Pushing boundaries for a cruelty free world

The obstinate reality

The obstinate reality

Eight weeks ago I wrote about my carefully planned preparation for the Enschede Marathon. In that post I already warned that planning and realization likely wouldn’t always correspond. I must have been tempting fate: after just twelve days my right calf collapsed under the load of the interval trainings that in hindsight were too bunched up. Ten days of complete rest barely helped. A visit to a physiotherapist provided neither a clear diagnosis nor a treatment plan other than: ‘just start running carefully again at a low intensity.’

So that’s what I did, but the calf kept hurting, didn’t really get better, didn’t really get worse. Most of all I could’t make sense of it: within a single day the pain could move around from the back to the inside and from low to high, change from quite unpleasant to barely noticeable and from a local, stinging pain to a tight sensation of stiffness in a large area. Running at higher intensities, even at marathon pace, was impossible. Until I met Albert. Albert Balk is an osteopath with specializations in athletics and fascia (connective tissue). And he was quite quick in concluding this is a fascial problem and the calf is just a consequence of it. The underlying injury resides in the hips, is at least several months old and probably has been building up quietly and gradually. It can restrict the mobility of the hip joint and cause inhibition of the surrounding muscles. Other links of the kinetic chain receive more strain to compensate and if this gets too much, a more noticeable injury can manifest itself there. And in my case that happened in my right calf.

Since Albert started treating me, I have noticed that the mobility and strength in my legs started to return, that I can handle ‘normal’ training volumes again and that I can slowly increase the intensity without a backlash. But that build up is taking six weeks now. The weekly mileage is high again, above 100 km, but the volume at higher intensities is still much lower than in the original plan. And I stay away from the VO2max interval intensity. The Enschede Marathon is closing in rapidly with just 7 weeks to go. Although my endurance feels bigger than it’s ever been, my speed has been compromised. It takes much more effort to run fast than it did in October. My goal to run the marathon within 3 hours seems almost impossible now.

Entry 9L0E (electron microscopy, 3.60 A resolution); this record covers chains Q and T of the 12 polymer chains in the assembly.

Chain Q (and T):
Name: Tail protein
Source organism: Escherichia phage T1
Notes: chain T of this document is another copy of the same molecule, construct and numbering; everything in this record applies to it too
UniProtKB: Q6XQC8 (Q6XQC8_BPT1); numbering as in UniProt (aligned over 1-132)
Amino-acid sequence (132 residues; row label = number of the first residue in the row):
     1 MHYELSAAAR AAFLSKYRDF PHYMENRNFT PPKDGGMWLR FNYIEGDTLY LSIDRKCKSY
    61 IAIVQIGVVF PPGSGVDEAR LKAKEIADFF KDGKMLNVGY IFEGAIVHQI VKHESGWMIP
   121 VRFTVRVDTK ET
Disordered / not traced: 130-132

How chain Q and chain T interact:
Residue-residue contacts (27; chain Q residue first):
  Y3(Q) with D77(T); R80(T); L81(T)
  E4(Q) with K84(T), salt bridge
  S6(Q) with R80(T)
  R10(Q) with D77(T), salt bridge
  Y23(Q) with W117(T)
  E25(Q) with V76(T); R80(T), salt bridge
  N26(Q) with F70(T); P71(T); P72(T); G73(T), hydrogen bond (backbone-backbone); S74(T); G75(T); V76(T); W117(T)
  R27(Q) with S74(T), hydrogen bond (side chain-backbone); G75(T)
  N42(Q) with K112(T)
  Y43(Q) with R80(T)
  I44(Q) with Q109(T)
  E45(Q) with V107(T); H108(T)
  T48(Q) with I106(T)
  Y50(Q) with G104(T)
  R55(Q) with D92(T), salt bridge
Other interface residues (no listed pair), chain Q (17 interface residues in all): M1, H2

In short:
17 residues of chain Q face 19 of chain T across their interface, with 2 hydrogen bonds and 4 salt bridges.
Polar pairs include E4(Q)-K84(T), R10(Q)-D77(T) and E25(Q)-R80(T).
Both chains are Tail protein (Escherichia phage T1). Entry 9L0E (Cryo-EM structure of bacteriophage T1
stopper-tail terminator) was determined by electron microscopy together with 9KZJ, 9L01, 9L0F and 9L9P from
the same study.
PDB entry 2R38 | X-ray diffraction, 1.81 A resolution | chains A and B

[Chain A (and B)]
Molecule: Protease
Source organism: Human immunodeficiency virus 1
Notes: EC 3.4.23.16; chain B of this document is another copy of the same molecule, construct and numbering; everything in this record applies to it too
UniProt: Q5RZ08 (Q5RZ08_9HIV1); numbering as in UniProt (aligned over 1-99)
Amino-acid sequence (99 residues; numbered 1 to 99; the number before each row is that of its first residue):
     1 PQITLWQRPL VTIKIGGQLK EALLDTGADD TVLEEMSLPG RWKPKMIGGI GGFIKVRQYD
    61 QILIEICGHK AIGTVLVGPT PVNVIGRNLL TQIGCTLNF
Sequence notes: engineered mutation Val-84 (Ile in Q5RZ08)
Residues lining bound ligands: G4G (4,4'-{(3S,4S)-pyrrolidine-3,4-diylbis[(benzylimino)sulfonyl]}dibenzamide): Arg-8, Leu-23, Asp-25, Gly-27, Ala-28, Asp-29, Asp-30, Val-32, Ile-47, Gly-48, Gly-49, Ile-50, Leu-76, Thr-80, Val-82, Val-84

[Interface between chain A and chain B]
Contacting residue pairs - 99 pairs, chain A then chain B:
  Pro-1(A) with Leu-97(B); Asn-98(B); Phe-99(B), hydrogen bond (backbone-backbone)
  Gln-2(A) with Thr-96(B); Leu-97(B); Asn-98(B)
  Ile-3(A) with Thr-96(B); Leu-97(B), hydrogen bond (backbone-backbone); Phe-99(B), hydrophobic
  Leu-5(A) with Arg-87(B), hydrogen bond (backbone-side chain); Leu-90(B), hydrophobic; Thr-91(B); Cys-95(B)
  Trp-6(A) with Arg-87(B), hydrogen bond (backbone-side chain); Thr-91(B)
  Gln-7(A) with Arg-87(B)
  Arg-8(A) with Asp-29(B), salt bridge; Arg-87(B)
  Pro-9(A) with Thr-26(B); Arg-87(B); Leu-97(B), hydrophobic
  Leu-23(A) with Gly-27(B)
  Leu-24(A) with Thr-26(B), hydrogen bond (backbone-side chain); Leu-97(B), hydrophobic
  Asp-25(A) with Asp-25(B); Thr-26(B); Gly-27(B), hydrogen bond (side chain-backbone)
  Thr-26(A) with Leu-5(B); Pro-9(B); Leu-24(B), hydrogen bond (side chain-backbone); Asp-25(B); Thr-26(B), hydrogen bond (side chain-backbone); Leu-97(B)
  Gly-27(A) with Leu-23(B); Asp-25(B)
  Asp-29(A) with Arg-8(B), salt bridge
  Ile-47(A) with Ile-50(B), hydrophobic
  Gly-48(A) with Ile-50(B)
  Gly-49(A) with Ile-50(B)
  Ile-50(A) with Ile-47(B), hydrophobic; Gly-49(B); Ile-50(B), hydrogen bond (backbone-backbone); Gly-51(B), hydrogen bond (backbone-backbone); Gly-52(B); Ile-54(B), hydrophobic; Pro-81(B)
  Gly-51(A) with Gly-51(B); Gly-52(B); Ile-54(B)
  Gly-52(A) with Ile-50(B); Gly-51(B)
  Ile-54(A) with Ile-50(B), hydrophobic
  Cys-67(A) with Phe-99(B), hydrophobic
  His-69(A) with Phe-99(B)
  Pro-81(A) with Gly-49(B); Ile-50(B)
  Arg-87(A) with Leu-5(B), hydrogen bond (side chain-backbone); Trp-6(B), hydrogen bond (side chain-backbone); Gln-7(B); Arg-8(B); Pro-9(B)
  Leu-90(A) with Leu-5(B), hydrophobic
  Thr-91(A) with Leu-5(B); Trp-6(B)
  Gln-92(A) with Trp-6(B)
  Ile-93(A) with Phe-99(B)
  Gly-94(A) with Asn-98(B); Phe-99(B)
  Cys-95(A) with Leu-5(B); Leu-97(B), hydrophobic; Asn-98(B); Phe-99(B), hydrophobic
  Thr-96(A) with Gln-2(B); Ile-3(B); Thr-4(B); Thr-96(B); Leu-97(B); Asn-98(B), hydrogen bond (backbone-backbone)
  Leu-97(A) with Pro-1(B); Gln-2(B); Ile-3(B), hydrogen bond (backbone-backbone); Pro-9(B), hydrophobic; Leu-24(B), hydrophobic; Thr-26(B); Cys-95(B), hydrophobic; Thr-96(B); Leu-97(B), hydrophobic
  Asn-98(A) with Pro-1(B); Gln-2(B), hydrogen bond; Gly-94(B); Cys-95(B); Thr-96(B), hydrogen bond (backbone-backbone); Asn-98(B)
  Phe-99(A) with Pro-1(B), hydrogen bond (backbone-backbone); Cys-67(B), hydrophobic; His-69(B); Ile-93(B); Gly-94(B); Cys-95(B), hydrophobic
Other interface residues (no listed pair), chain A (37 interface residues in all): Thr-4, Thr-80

Nevertheless there is some hope left: I can run small volumes at threshold pace (although it’s less than half of what I did leading up to the Half Marathon of Oldenzaal) and reasonable volumes at marathon pace. The pain isn’t completely gone, but it’s diminishing gradually. For the past 7 weeks I barely dared to hope to participate in the Enschede Marathon. But now I’m conservatively making a plan: one recovery week leading into a 4 week block of high volume training focusing on endurance at marathon pace. Then the taper, followed by the race. The realized training couldn’t differ much more from the original plan (just have a look at the figure below…) and 3 hours is potentially unrealistic. But if I can race without having to restrain myself because of an injury, I’m happy. Fingers crossed!

This image has an empty alt attribute; its file name is Marathon-training.jpg

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